Sunday, October 30, 2005

More Army Brigades

In the past I've called for adding 40,000 troops to Army strength. Origninally I said we should have two new motorized division (three brigades each). Later, I figured for the same numbers we could get eight brigades faster. Given that the Army was 40,000 understrength, this essentially was a call for 80,000 more troops for the Army.

Well, by temporarily upping end strength for the war and doing internal shifting, the Army is going from 33 brigades/regiments to 43 brigade combat teams in a couple years. Five more might be formed. Strategypage describes it this way:

The U.S. Army is unlikely to increase it’s size, given current recruiting problems. The army really doesn’t want to increase its strength, knowing that each additional soldier will cost an average of $150,000 a year. The army knows that Congress is basically grandstanding by demanding that troop strength must be increased, but will not provide sufficient money to maintain those extra troops. Thus the army will have to cut back on training and new equipment in order to pay for the additional troops that are not wanted. To deal with the demands of Iraq and Afghanistan, the army is doing some long-overdue housecleaning. So far, about 40,000 troops have been shifted from support to combat jobs.

So, we filled in the existing force with added end strength and by shifting 40,000 jobs we can build ten new brigades all without a massive increase in strength for the active Army.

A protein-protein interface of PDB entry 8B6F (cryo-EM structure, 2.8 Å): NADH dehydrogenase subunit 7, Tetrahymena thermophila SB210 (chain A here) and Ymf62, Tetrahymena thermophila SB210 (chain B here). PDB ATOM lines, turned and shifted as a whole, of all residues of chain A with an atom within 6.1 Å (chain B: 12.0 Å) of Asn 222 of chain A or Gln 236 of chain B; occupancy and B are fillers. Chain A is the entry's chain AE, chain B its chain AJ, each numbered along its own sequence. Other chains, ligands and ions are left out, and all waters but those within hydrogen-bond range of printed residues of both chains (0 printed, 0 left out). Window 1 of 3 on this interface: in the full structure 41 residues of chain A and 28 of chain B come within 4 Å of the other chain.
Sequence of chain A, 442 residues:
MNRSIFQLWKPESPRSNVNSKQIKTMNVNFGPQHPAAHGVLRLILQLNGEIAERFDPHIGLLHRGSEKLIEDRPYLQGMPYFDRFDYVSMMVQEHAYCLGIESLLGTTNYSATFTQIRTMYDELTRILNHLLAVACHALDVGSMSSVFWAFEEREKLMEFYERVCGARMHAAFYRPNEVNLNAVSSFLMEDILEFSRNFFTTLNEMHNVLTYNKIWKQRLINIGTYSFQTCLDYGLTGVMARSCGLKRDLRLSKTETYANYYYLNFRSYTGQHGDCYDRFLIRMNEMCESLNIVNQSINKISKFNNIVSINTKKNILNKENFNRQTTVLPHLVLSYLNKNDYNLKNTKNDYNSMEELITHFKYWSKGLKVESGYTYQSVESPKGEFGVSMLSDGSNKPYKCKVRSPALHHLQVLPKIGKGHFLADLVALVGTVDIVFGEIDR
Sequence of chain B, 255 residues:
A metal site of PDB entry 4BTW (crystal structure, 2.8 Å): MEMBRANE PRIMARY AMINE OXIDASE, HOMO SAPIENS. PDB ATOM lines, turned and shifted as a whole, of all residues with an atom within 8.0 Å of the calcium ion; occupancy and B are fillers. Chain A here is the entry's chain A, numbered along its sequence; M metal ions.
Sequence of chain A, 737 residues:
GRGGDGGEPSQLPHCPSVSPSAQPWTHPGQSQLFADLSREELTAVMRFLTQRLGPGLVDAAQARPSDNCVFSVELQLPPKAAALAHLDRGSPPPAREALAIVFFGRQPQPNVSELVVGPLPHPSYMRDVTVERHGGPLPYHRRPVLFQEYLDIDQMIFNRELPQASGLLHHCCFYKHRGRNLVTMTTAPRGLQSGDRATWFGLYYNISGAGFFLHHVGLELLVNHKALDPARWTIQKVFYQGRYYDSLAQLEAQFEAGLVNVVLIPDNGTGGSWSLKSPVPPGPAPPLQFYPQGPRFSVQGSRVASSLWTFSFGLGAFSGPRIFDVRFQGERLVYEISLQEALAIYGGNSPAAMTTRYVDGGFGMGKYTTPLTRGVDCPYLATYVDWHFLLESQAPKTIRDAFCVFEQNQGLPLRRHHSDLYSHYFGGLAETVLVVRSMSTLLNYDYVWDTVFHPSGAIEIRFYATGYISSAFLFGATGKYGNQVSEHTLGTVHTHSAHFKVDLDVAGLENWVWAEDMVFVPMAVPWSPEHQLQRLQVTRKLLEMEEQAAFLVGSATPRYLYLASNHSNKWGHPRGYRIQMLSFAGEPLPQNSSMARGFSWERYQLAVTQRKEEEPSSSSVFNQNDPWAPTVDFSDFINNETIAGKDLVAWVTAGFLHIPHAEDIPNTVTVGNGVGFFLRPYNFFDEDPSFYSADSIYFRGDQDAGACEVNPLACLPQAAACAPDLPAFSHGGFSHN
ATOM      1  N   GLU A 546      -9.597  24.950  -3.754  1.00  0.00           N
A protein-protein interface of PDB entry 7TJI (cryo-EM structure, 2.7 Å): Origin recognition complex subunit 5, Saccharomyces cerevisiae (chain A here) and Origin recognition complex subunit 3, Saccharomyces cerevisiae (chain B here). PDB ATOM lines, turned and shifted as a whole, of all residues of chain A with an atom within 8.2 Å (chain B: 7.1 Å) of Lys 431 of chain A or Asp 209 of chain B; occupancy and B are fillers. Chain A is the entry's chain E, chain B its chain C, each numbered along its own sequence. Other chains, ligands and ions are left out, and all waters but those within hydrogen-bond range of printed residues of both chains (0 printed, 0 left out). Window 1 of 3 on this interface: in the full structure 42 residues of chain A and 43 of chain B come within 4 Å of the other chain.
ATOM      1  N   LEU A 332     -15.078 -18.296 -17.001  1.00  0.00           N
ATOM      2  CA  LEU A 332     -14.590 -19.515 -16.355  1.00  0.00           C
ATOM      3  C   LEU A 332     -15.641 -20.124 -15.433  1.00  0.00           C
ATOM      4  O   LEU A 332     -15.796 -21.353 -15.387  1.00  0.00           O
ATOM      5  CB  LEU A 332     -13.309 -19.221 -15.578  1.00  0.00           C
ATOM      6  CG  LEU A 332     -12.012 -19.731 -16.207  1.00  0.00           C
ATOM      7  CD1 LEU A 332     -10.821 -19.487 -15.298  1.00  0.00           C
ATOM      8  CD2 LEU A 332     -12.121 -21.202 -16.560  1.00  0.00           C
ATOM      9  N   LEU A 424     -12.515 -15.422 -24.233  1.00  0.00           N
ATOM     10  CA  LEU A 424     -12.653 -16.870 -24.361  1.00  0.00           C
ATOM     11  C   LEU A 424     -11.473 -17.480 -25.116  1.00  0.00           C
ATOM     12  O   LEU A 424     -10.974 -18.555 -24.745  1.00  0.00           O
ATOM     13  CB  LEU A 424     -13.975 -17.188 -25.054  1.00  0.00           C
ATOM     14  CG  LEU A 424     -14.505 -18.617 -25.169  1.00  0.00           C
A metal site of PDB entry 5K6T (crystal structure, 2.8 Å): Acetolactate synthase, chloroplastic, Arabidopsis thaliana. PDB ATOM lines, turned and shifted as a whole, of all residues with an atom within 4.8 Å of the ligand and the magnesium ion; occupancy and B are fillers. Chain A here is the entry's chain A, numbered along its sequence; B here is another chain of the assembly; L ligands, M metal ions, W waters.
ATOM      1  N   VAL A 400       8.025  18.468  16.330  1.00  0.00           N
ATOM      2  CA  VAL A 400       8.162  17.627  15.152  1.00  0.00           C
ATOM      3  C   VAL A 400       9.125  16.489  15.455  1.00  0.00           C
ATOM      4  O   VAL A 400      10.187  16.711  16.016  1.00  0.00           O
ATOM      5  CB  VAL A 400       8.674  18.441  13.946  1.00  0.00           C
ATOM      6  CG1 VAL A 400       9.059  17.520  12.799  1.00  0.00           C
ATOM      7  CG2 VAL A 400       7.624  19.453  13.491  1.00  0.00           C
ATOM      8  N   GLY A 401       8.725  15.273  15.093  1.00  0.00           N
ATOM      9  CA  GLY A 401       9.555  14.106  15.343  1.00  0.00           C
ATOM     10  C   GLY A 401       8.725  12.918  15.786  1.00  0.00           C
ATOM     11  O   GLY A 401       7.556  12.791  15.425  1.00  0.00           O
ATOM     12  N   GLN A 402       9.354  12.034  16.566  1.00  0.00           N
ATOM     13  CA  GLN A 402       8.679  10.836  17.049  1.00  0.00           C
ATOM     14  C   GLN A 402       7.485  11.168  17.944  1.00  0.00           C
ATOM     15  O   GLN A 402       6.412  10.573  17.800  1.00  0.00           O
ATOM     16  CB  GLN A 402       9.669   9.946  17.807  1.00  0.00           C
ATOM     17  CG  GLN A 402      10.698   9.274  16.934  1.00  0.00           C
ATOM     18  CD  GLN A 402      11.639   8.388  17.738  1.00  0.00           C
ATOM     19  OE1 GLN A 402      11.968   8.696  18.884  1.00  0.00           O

As I've said before, I'm more than willing to let the Army increase its brigades its way before I rejoin the chorus of calls for more troops.

Note that this is separate from the question of troop strength in Iraq. I think we have enough and we are winning. The same article states:

Troops know, far better than Congress or the folks-back-home, that there is a war on, and that the army is winning it. While under orders to keep quiet about the “when will the troops return from Iraq” subject, planners can track the growth in Iraqi police and army strength, against the decline in terrorist attacks, and support. U.S. Army troops strength in Iraq will be declining soon, and the risks of being in Iraq are already declining. Thus by the time the army got any new troops, as demanded by Congress, it would have nothing for them to do.

Adding new brigades within the pretty much current end strength helps make sure that in a post-Iraq War period our troops won't be starved of training and new equipment by a Congress that will forget that quality is something you have to pay for every year if you ever need it in war.

And the bottom line is we are getting more combat brigades.